News / Africa

Ethiopia Football Team Feels Pressured to Succeed

Nigeria's Ahmed Musa (C)is challenged by Ethiopia's Mengistu Assefa Sendeku during their African Cup of Nations qualifier soccer match in Abuja, Nigeria, March 27, 2011.Nigeria's Ahmed Musa (C)is challenged by Ethiopia's Mengistu Assefa Sendeku during their African Cup of Nations qualifier soccer match in Abuja, Nigeria, March 27, 2011.
x
Nigeria's Ahmed Musa (C)is challenged by Ethiopia's Mengistu Assefa Sendeku during their African Cup of Nations qualifier soccer match in Abuja, Nigeria, March 27, 2011.
Nigeria's Ahmed Musa (C)is challenged by Ethiopia's Mengistu Assefa Sendeku during their African Cup of Nations qualifier soccer match in Abuja, Nigeria, March 27, 2011.
Ethiopia’s football (soccer) team hopes to excel when it makes its first appearance in 31 years at the Africa Cup of Nations. The young players hope to relive Ethiopia's past glories at the tournament that begins next week in South Africa.  
 
Ethiopia participated in the very first Africa Cup of Nations, in 1957, and won the trophy in 1962.  

But that was a long time ago, and national team coach Sewnet Bishaw said his young team is under a lot of pressure, as this is a new experience for all the players.

“Most of them were not there when Ethiopia was qualifying for Africa Cup of Nations the last 31 years back. We have psychology class every two days, we teach them. And to erase this pressure we have arranged games to practice,” said Bishaw.
 
Adane Girma is one of the top players in the Ethiopian football league. He said the psychology classes are very useful.
 
He said that he thinks the team is feeling less pressured because the psychology and nutrition class is helping them a lot. Adane said they are being taught a lot of things that are helping them concentrate on every game, keep themselves well and have confidence in their abilities.
 
During team practices in the capital’s stadium, the stands are filled. Football fan Alazar, a young salesman who has high expectations for the national team, said he believes the national team will bring back the trophy as he witnessed good quality football when they were playing friendly matches.
 
The team, nicknamed the Walya Antelopes, for an antelope found only in Ethiopia, qualified for the African Cup of Nations after beating Sudan, 2-0, in October. The last time Ethiopia participated was in 1982.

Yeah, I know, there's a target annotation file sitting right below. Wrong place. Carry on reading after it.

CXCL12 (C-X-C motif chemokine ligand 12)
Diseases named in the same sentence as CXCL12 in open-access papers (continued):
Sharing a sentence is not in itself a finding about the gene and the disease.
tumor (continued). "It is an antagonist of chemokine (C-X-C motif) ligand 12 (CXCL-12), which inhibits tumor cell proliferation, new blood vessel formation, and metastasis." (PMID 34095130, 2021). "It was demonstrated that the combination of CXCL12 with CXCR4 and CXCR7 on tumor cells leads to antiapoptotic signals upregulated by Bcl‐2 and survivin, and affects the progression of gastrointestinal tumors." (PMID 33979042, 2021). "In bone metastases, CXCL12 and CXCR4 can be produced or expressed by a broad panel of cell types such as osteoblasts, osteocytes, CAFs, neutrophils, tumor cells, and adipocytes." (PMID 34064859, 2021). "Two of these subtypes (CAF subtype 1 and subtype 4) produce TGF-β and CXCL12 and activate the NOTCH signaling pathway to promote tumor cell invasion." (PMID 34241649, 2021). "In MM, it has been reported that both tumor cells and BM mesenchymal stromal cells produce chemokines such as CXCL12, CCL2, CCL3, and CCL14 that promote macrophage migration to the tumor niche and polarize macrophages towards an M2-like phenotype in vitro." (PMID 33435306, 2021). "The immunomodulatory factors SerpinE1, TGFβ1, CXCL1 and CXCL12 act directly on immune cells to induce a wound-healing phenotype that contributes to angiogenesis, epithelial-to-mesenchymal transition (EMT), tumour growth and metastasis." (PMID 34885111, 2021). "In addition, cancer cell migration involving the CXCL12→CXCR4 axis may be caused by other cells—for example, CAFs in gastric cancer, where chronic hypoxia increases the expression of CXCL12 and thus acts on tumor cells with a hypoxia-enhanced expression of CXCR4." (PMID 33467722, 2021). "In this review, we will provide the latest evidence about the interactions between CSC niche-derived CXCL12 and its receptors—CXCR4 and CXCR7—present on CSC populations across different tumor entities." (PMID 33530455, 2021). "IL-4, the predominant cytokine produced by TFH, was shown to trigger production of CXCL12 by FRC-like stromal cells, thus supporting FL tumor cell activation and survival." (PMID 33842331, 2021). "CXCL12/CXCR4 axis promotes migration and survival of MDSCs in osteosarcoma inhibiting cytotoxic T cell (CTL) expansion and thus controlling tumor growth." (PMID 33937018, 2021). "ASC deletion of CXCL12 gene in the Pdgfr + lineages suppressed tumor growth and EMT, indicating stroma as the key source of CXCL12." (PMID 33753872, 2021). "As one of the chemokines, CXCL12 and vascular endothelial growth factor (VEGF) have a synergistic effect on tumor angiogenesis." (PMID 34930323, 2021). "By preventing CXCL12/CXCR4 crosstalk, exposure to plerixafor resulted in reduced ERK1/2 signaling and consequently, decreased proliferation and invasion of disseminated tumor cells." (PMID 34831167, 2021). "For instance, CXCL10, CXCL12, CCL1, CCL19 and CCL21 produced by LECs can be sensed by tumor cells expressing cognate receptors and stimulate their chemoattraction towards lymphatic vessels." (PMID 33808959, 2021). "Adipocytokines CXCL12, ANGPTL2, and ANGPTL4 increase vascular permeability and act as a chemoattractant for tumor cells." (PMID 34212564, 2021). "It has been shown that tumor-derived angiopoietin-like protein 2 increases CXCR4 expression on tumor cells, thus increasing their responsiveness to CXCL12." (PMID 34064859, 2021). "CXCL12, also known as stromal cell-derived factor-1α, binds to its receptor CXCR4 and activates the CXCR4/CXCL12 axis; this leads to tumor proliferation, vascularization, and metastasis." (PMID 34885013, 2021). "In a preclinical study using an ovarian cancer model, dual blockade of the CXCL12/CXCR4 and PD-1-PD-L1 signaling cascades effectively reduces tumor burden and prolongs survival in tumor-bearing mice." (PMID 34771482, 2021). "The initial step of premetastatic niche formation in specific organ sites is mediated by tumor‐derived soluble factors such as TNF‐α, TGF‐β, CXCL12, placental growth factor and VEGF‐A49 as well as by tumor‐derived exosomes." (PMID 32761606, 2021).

The long-awaited appearance of the national team in the tournament comes after many changes within the Ethiopian football league. President of the Ethiopian Football Federation Sahilu Gebremariam said there were many problems to be fixed.
 
“We used to interfere in all operational matters. Now we have a clear cut role and responsibilities," Gebremariam said. "All the technical matters, we left it to the professionals, we don’t interfere. The last three years we have been doing vigorously and a lot so based on that you can see the cumulative effect now.”

The success of the Walyas has also generated much needed funds. The Ethiopian government granted almost half a million dollars, many local businessmen have donated sizeable amounts and international beer brewer Heineken just signed a $1.3 million contract with the team.
 
One week before the start of the Africa Cup of Nations, coach Bishaw keeps training light so the players will be in perfect shape for their first match - against defending champion Zambia.

Saladin Said is the only national team player who plays professionally in another country. The Egyptian Premier League forward says he feels the Walyas are ready to compete.

Ethiopia will play their match against Zambia on January 21. They will also face Nigeria and Burkina Faso in the first round.

You May Like

China May Be Biggest Winner From Ukraine Crisis

Missile sales, oil and gas shipments are among many areas that may drive Beijing and Moscow closer together in coming years More

Obama Faces Chaotic World, Limits of Power

Current foreign policy issues bring into focus challenges for US policymakers who are mindful of Americans' waning appetite for overseas military engagements More

SADC Meeting Lesotho Officials to Resolve Stalemate

Official says regional bloc has been engaged with leaders in Lesotho to resolve political disagreement that led to coup attempt More

Featured Videos

Your JavaScript is turned off or you have an old version of Adobe's Flash Player. Get the latest Flash player.
West Africa Ebola Vaccine Trials Possible by Early 2015i
X
Carol Pearson
August 30, 2014 7:14 PM
A U.S. health agency is speeding up clinical trials of a possible vaccine against the deadly Ebola virus that so far has killed more than 1,500 people in West Africa. If successful, the next step would be a larger trial in countries where the outbreak is occurring. VOA's Carol Pearson has more.
Video

Video West Africa Ebola Vaccine Trials Possible by Early 2015

A U.S. health agency is speeding up clinical trials of a possible vaccine against the deadly Ebola virus that so far has killed more than 1,500 people in West Africa. If successful, the next step would be a larger trial in countries where the outbreak is occurring. VOA's Carol Pearson has more.
Video

Video Survivors Commemorate 70th Anniversary of Nazi Liquidation of Jewish Ghetto